Archive for Dario Argento

Don’t grab that scabby hand…

Posted in FILM, literature with tags , , , , , , , , , , , , , , , on September 23, 2021 by dcairns

…it belongs to Mister Sniff-‘n’-Tell, it belongs to the Candyman. So sang David Bowie in his least cool phase, as frontman of Tin Machine, in an anti-drugs song called Crack City, which recycles the ahem, hook, from Wild Thing and is quite catchy, but still un-cool.

I mention it because it mentions the Candyman (as does Sweet Transvestite from ROCKY HORROR) and because in the new CANDYMAN reboot or rehook, protag Yahya Abdul-Mateen II has a scabby hand. I kept expecting him to sprout a hook, which might have been cool, but he doesn’t. If this guy is getting a hook, he’ll have to do it the traditional way.

The scabby hand gives us some of the most visceral and wince-making stuff in Nia DaCosta’s revision of Bernard Rose’s 1992 film of Clive Barker’s short story The Forbidden — one moment is borrowed from Cronenberg’s THE FLY and got the strongest reaction from us of anything in there. Because CANDYMAN is quite a good film, but we were never actually scared. It’s made with great skill, the performances are good, it has ideas, and the use of colour and architecture (the title sequence!) is beautiful — a touch of Argento, who will also be all over A RAINY NIGHT IN SOHO, coming to your screens soon. Robert Aiki Aubrey Lowe’s score is lovely, though close enough to Philip Glass’s original in essence that it feels like Glass should get a credit somewhere. (Rose’s unconventional choice of Glass was one of his smartest choices.)

I’m not sure why we didn’t feel fear. Candyman mainly kills white people and we fit that demographic. He mainly kills unsympathetic white people, or people we barely know, but that needn’t be an overwhelming problem… I thought at first the film was going to be too hurried, that it would fail to spend the anxious time anticipating its kills, something Argento used to be so good at. In fact, the movie has a pretty good command of pace, but it doesn’t protract things to that ridiculous level where even though you may feel (a) this is silly (b) I don’t believe it (c) I don’t care if this person dies (d) I’ve seen gory deaths before, you still curl up a bit and want to cover your eyes. Argento could do all that, and part of it was having the courage to linger on things beyond the point where sane judgement would tell you to quicken it up just a little.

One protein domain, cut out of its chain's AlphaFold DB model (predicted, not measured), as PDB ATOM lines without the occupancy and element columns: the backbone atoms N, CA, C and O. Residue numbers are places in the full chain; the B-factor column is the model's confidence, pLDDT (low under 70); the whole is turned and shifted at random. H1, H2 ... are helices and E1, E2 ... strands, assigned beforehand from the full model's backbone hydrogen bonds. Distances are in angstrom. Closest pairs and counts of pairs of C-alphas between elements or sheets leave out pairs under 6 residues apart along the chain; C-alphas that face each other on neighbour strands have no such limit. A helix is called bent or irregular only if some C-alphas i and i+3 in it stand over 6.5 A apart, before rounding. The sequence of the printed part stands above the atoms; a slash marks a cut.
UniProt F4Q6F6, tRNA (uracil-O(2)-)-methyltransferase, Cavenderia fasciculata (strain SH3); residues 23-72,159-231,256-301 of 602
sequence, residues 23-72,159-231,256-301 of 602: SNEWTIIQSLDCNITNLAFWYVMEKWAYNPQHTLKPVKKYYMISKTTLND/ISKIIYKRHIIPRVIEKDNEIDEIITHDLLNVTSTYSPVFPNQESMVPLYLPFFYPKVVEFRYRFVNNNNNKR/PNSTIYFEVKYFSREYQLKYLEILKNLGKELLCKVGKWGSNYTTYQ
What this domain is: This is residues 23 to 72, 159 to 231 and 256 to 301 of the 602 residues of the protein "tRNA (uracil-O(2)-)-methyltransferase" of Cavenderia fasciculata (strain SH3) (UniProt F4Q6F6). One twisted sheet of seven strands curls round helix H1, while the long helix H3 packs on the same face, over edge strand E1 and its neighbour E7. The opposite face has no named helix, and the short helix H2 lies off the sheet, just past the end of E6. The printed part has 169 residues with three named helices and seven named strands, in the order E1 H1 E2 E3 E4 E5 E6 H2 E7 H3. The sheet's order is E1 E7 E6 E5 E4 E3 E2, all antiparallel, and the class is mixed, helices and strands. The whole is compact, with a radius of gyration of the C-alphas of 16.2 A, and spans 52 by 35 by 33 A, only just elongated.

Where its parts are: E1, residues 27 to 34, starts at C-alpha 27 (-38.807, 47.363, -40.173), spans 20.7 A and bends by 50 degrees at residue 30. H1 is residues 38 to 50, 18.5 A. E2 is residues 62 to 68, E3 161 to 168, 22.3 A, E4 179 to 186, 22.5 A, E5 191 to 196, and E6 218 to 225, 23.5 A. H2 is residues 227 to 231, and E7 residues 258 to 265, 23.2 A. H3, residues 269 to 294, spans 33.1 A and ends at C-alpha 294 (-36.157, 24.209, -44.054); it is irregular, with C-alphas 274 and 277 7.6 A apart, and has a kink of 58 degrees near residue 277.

I always found Candyman a bit of a messy guy. His origin story just piles everything on — dismemberment, the meat hook added by his persecutors (WHY?), bees, and burning. It gets les disturbing the more effed-up details are thrown in. And then his M.O. is just to show up, when summoned, and kill everybody. The attempts to give him some more complex motivation got the first film into a fankle, and it kind of does the same here. There are a lot of threads in this, which is better than having too few but not as good as having the right number. Why do we get a flashback to Teyonnah Parris’s father’s suicide? Does this connect to something in the first film I’ve forgotten? Because it connects to nothing at all in this one.

One more thing that still kinda bothers me, like Columbo. DaCosta and co-writers Jordan Peele and Win Rosenfeld introduce a couple of likeable gay characters right off the bat, and I found myself wondering about what their fates would be. It seemed obvious that you couldn’t bring in sympathetic gay characters and then graphically butcher them — everyone would hate that, and rightly so. You couldn’t even kill just one of them. Unless you had other gay characters who would survive as an intact couple. We’re not at the point yet where gay characters can enjoy an equal right of becoming splatter fodder.

The solution to this that occurred to me is that you could ENDANGER these characters — that would get the audience really tense. Not only because we like them (Nathan Stewart-Jarrett and Kyle Kaminsky are the film’s most appealing characters) but because we would know that murdering them would be a critical error. The film could actually play with our fear of the story going wrong (as it does in the original for various reasons I can’t quite recall — I just remember feeling it went off the rails somewheres). It’s mostly so assured we don’t feel that, and when it does go wrong (a nice character turns out to be a bad crazy person, but also a kind of narrative cul-de-sac who robs the protag of the chance to go to Hell on his own choices) it does so without warning.

The trouble with Candyman is there’s no endangering while he’s around — he always gets his man, or woman, until the end of the movie, when it seems to break its own rules. Maybe that’s my fundamental problem: when you KNOW the monster is going to kill everyone he meets, suspense is lessoned. Hard to get fond too of corpses-in-waiting, even though that’s what we all are, if you think about it.

…and on the second day…

Posted in FILM with tags , , , , , , , , , , on August 27, 2020 by dcairns